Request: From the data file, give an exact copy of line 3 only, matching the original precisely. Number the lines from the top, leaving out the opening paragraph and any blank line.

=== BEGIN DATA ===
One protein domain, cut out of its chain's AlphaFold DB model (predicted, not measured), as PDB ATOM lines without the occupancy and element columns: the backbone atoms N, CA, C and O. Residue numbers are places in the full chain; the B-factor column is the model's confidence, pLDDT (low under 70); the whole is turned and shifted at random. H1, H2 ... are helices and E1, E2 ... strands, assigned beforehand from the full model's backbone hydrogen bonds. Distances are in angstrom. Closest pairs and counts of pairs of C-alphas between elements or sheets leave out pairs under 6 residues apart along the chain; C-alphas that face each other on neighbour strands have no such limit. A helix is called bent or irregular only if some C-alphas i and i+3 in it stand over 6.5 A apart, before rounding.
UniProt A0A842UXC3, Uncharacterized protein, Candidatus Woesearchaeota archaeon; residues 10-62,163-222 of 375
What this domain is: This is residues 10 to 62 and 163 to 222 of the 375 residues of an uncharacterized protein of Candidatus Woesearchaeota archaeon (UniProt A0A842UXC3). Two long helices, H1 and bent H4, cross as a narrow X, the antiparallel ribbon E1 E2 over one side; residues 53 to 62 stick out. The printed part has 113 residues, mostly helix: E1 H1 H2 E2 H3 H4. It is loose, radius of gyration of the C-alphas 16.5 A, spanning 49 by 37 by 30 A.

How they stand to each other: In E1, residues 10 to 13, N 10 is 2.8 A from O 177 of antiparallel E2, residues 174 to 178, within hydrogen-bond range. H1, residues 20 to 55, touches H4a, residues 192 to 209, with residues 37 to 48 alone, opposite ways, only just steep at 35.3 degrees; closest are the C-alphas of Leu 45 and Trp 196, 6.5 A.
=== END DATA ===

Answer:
How they stand to each other: In E1, residues 10 to 13, N 10 is 2.8 A from O 177 of antiparallel E2, residues 174 to 178, within hydrogen-bond range. H1, residues 20 to 55, touches H4a, residues 192 to 209, with residues 37 to 48 alone, opposite ways, only just steep at 35.3 degrees; closest are the C-alphas of Leu 45 and Trp 196, 6.5 A.